There are those of us who, based on basic libertarian principles, don't think the State should have the right to execute people.

And that doesn't even begin to discuss my struggle with it as a Christian...
 

PacadermaTideUs

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Dec 10, 2009
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The anti-death penalty folks would be more influential if they would at least admit that there are on occasion some folks who actually deserve to be executed. Osama Bin Laden. Timothy McVeigh. John Wayne Gacy. Ted Bundy. If they would at least acknowledge killing spree folks and mass murderers about which there is NO DOUBT they killed multiple folks actually deserve execution then they would influence more people about the black guy who killed the white woman but "that's all he did."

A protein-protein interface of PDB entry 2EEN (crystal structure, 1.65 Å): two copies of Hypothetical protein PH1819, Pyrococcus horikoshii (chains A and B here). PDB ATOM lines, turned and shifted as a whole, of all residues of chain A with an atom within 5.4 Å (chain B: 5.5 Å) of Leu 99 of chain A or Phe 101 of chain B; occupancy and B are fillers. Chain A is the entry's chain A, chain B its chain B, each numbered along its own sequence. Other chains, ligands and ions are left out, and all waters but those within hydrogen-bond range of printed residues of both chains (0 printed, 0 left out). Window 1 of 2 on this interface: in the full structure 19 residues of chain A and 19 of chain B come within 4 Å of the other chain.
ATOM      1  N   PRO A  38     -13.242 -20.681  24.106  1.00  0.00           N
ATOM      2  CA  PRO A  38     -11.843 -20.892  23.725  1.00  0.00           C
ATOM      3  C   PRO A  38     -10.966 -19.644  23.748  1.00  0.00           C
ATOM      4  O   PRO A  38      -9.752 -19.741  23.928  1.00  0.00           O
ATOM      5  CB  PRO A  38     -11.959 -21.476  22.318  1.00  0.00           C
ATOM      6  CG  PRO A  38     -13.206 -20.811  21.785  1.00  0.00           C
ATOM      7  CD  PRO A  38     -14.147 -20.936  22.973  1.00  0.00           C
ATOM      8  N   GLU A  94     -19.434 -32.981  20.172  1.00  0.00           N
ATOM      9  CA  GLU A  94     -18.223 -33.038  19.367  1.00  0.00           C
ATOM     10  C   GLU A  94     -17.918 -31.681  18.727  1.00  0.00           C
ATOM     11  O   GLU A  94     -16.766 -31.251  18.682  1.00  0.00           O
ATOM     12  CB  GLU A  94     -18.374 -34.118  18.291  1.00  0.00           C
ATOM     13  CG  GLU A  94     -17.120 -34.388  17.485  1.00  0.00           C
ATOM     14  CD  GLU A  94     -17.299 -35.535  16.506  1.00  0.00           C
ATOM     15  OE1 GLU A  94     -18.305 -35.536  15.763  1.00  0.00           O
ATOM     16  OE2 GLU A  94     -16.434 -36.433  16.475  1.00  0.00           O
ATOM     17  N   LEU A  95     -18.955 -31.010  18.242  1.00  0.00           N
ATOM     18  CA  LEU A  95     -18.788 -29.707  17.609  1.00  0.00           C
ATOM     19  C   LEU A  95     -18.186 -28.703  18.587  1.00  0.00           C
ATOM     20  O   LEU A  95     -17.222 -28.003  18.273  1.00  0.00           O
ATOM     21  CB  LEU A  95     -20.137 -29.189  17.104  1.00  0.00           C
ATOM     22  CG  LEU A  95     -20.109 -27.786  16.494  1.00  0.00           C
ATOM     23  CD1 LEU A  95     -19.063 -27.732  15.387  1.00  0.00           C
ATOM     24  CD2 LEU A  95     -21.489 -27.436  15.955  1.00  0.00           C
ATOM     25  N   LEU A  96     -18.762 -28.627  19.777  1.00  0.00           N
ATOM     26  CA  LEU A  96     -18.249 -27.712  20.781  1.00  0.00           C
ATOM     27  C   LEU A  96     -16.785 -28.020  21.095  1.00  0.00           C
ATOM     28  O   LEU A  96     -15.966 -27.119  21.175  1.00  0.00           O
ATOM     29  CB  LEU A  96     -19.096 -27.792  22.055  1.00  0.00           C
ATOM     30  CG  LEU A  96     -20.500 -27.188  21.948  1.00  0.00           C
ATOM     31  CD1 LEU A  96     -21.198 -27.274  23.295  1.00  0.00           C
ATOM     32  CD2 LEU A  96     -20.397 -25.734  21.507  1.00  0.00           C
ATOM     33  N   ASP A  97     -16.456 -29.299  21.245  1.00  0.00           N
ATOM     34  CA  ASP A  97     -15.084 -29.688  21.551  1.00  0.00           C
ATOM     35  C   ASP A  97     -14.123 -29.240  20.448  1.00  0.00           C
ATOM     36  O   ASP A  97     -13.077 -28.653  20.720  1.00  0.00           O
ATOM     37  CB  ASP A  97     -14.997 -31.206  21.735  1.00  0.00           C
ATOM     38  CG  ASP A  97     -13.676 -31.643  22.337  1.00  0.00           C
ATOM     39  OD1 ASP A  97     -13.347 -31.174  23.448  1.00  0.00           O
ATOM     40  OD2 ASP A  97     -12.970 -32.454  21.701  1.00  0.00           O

I'm no longer completely certain about it - but in light of the fact there's no doubt this guy did it - who cares?
I completely agree with you. My hesitance has more to do with knowing that innocent people are sometimes convicted. In my view, there's no acceptable level of getting it wrong that warrants the state having authority to end a life. Too often, juries convict largely on circumstantial evidence, more akin to an opinion of guilt, rather than proof of it. That opinion may be accurate. But it may not be.

In cases where we know beyond ANY doubt that the convicted is guilty, I don't think I have a big problem with it. But the standard for conviction (beyond a reasonable doubt), leaves too much wiggle room for juries to get it wrong - what constitutes "reasonable" is largely subjective.

I don't like that determination of innocence or guilt and sentencing tend to be too independent of each other. I think the required burden of proof should depend on the sentence sought. Seeking under 20yrs? Beyond a reasonable doubt may be sufficient. Seeking the death penalty? There shouldn't be any doubt at all, reasonable or otherwise.